Anna Dumitriu’s art practice fuses craft, technology and bioscience to weave complex but engaging narratives around our relationship to infectious disease and its cultural and personal implications. She works hands-on with the tools and techniques of microbiology and synthetic biology to create intricate artworks that reveal strange histories and emerging futures. Her obsessions with the history and treatment of infectious diseases, medical ethics, antibiotics and antibiotic resistance, natural dyes and ancient remedies, the evolution of drug discovery process and genetics speak urgently to the concerns of wide audiences and make for a visceral and emotionally affecting experience.
The exhibition will include works from many of her key projects including her Romantic Disease project which explores mankind’s strange relationship with “the Romantic Disease” Tuberculosis (TB) from early superstitions about the disease, through the development of antibiotics, to the latest research into whole genome sequencing of bacteria, and some of her works exploring synthetic biology and the hunt for new antibiotic solutions – particularly inspired through her collaboration with the Modernising Medical Microbiology Project. Visitors will be struck by her unexpected uses of materials that combine intricate traditional and sometimes ancient art making techniques with the use of lab generated materials including sterilised disease-causing, or genetically modified bacteria. The work featured in the exhibition is drawn from many collaborations and is presented with support from Dr Elita Jauneikaite and Dr Nicola Fawcett.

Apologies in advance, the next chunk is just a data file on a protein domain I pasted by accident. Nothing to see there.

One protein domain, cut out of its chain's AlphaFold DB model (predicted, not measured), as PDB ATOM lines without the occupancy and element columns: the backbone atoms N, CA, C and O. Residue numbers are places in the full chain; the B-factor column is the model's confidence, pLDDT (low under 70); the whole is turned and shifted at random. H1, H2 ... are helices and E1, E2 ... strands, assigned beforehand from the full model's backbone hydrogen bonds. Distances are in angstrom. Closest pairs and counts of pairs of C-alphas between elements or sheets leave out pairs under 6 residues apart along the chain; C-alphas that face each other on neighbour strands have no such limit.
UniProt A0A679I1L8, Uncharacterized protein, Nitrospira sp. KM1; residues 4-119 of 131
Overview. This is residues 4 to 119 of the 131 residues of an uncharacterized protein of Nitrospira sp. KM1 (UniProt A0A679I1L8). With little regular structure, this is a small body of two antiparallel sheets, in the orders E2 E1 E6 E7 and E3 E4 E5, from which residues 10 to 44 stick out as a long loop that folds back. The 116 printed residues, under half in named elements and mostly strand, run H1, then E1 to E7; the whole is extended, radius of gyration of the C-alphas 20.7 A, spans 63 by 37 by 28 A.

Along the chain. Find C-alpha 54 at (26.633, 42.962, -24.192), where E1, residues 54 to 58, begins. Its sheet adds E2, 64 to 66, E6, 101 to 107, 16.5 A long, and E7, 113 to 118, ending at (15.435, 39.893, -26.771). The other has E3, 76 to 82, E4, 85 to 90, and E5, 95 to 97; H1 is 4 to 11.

The Blyth Gallery - Imperial College
22nd March – 7th May, 2017